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By Myrtle Ryan
Durban - Nature-lovers Charles and Julia Botha, well known for their books Bring Nature Back to your Garden and Bring Butterflies Back to your Garden, are avid travellers.
On returning from their adventures, Charles often gives talks as fund-raisers for societies devoted to the well-being of nature. Before one such recent evening – a talk on their travels in Laos and Cambodia, held in support of the Botanical Education Trust – there was time for a brief interview.
Their focus during their travels, said Charles, is not just on wildlife and nature, but also to gain some insight into the lives of the people. China – where they spent about four-and-a-half weeks – is their favourite destination in the East because its diversity and sheer size offers endless scope.
The couple are not partial to guided tours but, as they do a lot of research in advance, no time is wasted. Even so, they feel they have only brushed the surface.
Coming from crime-ridden South Africa, inevitably I wanted to know if they had had any encounters of the unpleasant kind. “Being mugged in Prague,” said Julia, “soon after the Berlin Wall came down. They sprayed something in my face and stole my moonbag containing our passports.”
Scathingly, Charles said their police had not been the brightest. He felt that as there had been no real crime during the communist era, the police were not equipped to deal with such incidents.
“It was like something from a film festival horror movie.”
It took from after lunch until 11pm to get a police statement so that they could claim from their insurance company.
By comparison, the South African Police were infinitely better, said Charles.
However, it is not the unpleasant which remains fixed in the traveller’s mind, but rather the encounters with a difference. In this regard, the Bothas recall staying in the 1 200-year-old village of Pinyao in China, in a traditional-style hotel.
“The beds were slightly raised off the ground, hard and spartan,” said Charles.
They found the Chinese food very different from that served in Chinese restaurants in South Africa, where the emphasis is on Hong Kong-style cooking. “I was not a fan of noodles before I visited mainland China,” said Charles, “but now I love them.”
They both recall the pavement stalls with delicacies such as scorpions and starfish on sticks. Not that they tried the scorpions. “Evenings on the street were like a huge braai,” they said.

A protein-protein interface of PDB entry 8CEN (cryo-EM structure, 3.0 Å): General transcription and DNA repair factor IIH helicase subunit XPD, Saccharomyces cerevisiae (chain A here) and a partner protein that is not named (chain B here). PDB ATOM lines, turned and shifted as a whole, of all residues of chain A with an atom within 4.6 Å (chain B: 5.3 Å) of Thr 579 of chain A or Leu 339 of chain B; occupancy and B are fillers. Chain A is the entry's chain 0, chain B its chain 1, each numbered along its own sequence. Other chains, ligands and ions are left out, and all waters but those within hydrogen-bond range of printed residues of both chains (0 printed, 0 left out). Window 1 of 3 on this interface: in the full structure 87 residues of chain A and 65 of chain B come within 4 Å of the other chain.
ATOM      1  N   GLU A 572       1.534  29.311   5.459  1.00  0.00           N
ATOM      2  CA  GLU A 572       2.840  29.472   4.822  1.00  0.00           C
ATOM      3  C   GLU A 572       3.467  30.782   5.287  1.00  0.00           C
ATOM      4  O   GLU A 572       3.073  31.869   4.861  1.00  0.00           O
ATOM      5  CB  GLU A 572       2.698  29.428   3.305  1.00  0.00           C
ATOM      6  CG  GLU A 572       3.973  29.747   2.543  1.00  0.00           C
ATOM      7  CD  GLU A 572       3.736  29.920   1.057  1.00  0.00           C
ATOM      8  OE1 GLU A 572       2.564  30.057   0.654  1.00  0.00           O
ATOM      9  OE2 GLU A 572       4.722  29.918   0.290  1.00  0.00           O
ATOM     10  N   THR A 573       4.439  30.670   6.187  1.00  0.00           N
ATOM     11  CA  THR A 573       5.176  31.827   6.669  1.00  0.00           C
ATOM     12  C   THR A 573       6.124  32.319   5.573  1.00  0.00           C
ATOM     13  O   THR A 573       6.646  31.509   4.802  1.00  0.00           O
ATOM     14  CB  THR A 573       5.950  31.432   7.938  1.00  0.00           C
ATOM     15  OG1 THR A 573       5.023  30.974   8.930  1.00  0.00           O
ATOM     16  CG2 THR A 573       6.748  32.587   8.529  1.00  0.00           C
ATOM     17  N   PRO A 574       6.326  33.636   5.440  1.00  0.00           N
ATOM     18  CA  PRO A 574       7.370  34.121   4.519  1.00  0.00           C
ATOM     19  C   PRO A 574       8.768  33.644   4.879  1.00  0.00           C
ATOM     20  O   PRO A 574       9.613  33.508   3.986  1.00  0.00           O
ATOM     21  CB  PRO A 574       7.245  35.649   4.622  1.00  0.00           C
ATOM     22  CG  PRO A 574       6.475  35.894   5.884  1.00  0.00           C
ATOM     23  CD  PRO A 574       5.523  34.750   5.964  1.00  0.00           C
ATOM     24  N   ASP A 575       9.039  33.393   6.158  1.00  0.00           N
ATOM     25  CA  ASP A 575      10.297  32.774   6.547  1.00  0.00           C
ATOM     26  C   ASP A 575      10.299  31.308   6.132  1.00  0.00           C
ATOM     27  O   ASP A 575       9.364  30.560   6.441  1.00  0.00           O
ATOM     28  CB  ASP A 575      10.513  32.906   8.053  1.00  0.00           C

They said they had travelled from Dalian in north-east China, as far as Guilin in the south, and Datong, in Inner Mongolia, usually spending three to four days in a place.
“China is still a police state, so tourists feel safe, even when using the subways. The security is so tight, it is difficult to carry even a nail file on trains, and serious crime is harshly punished,” said Charles.
Ordinary overnight trains were diabolical, but the fast trains between big cities were excellent.
“When we used them, they reached speeds of up to 370km/h, but this has now been reduced after a recent accident.”
Of course, all is not perfect. If the Bothas have to point a finger, it is to the unpleasant habit the Chinese have of spitting, the mess they leave on tables after eating, and burping while talking (an acceptable custom of expressing appreciation).
The law of allowing only one child per couple means Chinese children are often spoiled rotten, with the worst behaviour indulged. Public toilets were also horrific, although those in some big tourist spots were well kept.
Citizens, they said, can only own a flat or house for 70 years, after which it reverts to the state and so cannot be handed down through the generations.
Of Vietnam, they said one of the most difficult places to reach had been the Perfume Pagoda, about 60km from Hanoi.
Unless one joined a tour, it required travel by bus, boat and a cableway. If you didn’t use the cableway, it entailed a long walk.
Cambodia, too, proved fascinating. Drawing comparisons with its wealthier neighbour, Vietnam, Charles spoke about the difference in the border post facilities between the two.
“On the river, you literally walk the plank – a narrow plank walkway – into Cambodia, whereas Vietnam has a modern building.”
Corruption in Cambodia, he felt, made South African officials seem honest, and while we bewail the state of education in this country, in Cambodia at least a tenth of the children never get any schooling and many get only about three years of formal education.
Skinned frogs, a local delicacy, are also on sale in the supermarkets; weddings do not have the bride in a frothy white gown, but a colourful outfit with fancy pants – which are tight on the lower leg and balloon out with many pleats around the thigh and bottom.
Cambodia, he feels, is the litter capital of the world. While leaves are neatly raked together, garbage virtually bubbles and ferments in the street.
In the villages, some people sleep above their late grandparents because the house is on stilts with the burial grounds underneath.
Even the animals are often housed in small structures on stilts to protect them from floods.
For the Bothas, the temples of Angkor, many of which are surrounded by jungle, are a highlight of a visit to Cambodia, while some of the Killing Fields memorials are moving.
Closer to home, their favourite destination is Botswana’s Okavango Delta. “There is nothing else in the world like it. Only the Pantanal in Brazil can compare with it,” said Charles.
l On December 11, Charles Botha will give a repeat talk on China at the Krantzkloof Centre as a fund-raiser for the Botanical Education Trust. Entry is R20 with tea served at 9.30am and the talk starting at 10am. To find out more, contact Tessa White at firstname.lastname@example.org or 031 767 3195 – or call Sarah at 031 767 1531. - Sunday Tribune